Trust Must to tackle mental health issues in the workplace

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Mental health has become a major concern around the world and in all sectors, including pharmacy and the pharmaceutical industry. The penetration of the problem was exacerbated during the Covid-19 pandemic, due to mental fatigue, anxiety and especially social distancing.

Therefore, creating an environment of trust and comfort is essential for understanding and addressing the challenges of mental health, panelists said during a discussion on Mental health and well-being at work, held during the Conference on the diversity of pharmaceutical companies Thursday (December 9).

Monika misra

Speaking in the context of the workplace, Monika Misra, Head of Employee Health and Welfare, Europe and MEA, said: “We really need to create an environment of trust where we have the manager, really trying understand the unique challenges and needs of the individual, but also make the individual feel comfortable opening up and having this conversation with their manager.

Although services such as Employee Assistance Programs (EAPs), counseling and occupational health services are available for everyone to cure mental health issues, but selection should be based on individual needs , she said.

“It is therefore very important that we balance, access for all with the consideration of individual needs and the adaptation of our approaches accordingly,” she said during the session moderated by the president of the conference. Clive Myrie, BBC presenter.

“One size doesn’t fit all.”

Julie campbell

Sharing her personal experience, Julie Campbell, Head of People & Organization Novartis Oncology UK & Ireland explained how she struggled during the Covid-19-induced lockdown.

“I couldn’t remember a date, which meeting I was at which meeting I wasn’t. I thought I really didn’t know if I had dementia or not ”.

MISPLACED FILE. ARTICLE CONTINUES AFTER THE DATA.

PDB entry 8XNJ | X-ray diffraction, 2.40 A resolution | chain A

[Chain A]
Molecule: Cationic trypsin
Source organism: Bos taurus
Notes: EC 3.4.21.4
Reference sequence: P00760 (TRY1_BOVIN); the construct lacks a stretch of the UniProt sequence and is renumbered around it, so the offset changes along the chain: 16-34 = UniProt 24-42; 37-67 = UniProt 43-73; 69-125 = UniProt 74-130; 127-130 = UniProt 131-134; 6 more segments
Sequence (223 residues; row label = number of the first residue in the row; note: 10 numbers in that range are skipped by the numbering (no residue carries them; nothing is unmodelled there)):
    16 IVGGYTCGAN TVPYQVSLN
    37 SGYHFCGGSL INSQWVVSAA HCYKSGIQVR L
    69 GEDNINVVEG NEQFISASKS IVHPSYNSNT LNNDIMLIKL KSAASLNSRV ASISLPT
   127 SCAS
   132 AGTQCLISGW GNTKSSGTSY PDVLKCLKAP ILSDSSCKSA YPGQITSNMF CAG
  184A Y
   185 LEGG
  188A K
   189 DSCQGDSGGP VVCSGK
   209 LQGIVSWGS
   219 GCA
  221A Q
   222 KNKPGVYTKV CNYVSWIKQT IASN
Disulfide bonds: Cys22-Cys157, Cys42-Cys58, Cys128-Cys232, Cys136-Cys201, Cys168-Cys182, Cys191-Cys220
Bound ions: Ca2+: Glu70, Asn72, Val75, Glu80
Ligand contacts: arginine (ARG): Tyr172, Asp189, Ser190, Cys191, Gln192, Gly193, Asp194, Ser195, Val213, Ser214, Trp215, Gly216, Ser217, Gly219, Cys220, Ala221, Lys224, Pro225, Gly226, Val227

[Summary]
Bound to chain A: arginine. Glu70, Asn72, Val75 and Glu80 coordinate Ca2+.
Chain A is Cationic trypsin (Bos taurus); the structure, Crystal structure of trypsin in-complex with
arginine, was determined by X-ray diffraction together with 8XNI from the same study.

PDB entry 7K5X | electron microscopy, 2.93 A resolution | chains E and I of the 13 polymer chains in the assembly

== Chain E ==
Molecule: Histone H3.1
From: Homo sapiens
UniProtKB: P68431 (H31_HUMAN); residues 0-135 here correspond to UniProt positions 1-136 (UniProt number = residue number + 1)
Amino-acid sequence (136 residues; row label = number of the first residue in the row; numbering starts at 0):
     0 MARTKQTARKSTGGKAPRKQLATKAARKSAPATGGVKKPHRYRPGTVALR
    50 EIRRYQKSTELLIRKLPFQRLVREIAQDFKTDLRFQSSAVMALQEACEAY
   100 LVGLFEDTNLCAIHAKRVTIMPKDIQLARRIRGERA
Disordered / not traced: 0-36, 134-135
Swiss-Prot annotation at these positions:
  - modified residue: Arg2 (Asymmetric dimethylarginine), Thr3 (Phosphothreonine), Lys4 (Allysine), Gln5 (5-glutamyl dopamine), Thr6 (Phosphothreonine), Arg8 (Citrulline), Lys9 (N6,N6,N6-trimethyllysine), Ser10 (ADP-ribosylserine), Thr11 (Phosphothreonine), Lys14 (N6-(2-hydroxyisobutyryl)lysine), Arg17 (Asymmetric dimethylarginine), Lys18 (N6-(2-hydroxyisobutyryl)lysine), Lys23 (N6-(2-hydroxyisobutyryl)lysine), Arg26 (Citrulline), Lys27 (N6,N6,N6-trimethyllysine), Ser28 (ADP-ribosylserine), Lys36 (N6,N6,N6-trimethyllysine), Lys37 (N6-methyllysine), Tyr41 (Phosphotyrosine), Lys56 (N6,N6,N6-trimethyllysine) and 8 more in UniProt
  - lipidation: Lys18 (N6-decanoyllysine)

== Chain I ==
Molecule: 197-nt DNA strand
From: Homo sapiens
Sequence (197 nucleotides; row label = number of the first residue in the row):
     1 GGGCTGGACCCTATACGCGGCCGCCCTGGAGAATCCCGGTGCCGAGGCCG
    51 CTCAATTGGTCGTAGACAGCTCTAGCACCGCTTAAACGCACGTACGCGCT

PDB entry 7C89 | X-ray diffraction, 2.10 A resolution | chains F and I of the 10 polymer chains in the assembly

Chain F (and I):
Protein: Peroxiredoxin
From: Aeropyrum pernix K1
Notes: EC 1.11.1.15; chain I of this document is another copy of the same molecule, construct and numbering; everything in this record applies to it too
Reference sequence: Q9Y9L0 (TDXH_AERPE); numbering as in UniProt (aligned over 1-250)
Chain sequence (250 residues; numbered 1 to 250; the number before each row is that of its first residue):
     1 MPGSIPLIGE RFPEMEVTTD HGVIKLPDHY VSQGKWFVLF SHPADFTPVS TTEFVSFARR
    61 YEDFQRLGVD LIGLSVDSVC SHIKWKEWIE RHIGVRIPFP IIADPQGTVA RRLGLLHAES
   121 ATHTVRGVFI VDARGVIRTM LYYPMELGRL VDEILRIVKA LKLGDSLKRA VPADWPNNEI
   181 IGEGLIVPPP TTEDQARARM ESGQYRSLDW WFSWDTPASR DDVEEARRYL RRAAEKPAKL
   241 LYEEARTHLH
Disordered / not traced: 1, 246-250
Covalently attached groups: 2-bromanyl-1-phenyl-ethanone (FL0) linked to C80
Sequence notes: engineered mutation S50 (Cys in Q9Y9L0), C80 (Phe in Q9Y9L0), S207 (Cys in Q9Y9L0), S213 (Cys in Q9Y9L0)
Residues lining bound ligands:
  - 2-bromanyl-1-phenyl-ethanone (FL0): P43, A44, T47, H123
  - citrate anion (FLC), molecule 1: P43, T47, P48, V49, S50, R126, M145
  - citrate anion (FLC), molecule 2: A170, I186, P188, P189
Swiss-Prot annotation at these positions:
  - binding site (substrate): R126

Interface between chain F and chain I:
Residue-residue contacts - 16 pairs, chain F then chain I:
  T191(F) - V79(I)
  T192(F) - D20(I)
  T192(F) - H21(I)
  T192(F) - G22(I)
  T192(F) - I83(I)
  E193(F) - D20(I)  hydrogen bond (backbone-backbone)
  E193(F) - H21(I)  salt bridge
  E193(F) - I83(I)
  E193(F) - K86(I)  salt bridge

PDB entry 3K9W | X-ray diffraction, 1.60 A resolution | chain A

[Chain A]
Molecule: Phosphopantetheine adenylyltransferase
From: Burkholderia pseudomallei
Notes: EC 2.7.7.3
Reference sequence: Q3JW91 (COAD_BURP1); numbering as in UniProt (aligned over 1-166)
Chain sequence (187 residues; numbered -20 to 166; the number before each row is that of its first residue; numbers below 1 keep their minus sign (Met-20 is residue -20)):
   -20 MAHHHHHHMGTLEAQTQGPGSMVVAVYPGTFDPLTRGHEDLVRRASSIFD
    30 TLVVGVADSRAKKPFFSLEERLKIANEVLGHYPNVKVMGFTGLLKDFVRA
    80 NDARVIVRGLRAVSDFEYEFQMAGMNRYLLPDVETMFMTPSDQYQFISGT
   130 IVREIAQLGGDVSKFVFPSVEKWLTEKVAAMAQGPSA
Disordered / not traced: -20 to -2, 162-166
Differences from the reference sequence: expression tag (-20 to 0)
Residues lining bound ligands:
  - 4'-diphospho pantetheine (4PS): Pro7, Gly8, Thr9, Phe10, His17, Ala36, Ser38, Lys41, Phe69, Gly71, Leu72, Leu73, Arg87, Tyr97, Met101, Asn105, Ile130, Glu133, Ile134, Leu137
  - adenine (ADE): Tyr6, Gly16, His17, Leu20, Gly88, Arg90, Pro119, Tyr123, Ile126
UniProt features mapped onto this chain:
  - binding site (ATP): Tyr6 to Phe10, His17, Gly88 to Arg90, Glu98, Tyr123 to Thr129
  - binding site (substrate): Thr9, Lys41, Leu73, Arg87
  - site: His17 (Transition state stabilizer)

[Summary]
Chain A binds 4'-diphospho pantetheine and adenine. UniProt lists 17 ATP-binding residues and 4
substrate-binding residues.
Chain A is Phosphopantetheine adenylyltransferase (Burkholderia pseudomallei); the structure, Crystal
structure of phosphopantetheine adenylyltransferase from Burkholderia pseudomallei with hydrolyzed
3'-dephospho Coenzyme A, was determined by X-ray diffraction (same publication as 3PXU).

“It was difficult” because as an HR manager she is supposed to know the answers to questions.

“That’s when I found the opportunity to start driving the agenda to be able to say well, in fact, we have to demonstrate vulnerability as leaders, in order to provide a safe space for that to happen. our associates can share. “

Campbell stressed that it’s important for leaders to be open and comfortable talking about mental health issues, because sometimes they don’t do anything about it “out of fear of doing the wrong thing.”

“It’s really about trying to create a culture where it’s okay to talk anytime and not feel judged. But, it takes time. It needs courage. And I also think it’s the people who might not know how to react. “

Digging Data

To be able to develop good initiatives, it is essential to understand the data and the root causes of people’s difficulties. The struggle could be work related or something else, Misra said.

She said, “If we don’t have that level of information and insight, then there’s a danger that we can put in place initiatives that don’t really address the problem.

“So we can put a cast on it, we can think okay, so that’s the problem, let’s get mindfulness advice, but actually the root cause, maybe the pace of change or the burden of work, for example, which we see in organizations very commonly. “

She suggested that organizations can correct this blunder by simply asking employees about the sources of their pressure in several ways such as a company survey, a specific mental health survey, apps, or through regular feedback from employees. managers.

It is important to create such data “to understand the problem you are trying to solve before taking any action.”

The surgeon commanding Manish Tayal

Agreeing with Misra, Surgeon Commandant Manish Tayal MBE added that it is important for every organization to constructively invest time with the workforce to prepare them for difficult times.

In addition, it is important to make people aware of the kind of support they would receive during and after the time of crisis.

He shared the example of a defense trauma risk management program, which has also been deployed beyond the armed forces in recent years and has been really effective.

Misra also spoke about mental health issues triggered by remote working.

She said: “It keeps businesses going, but mental health issues have been made worse by working remotely, so we really need to think about next year on how we will tackle these issues, as well as how to approach these issues. many other things like the development of learning. . “

“In terms of mental health, I think the key issues are really how do we continue to feel connected to the community and the broader organization that we work in? “

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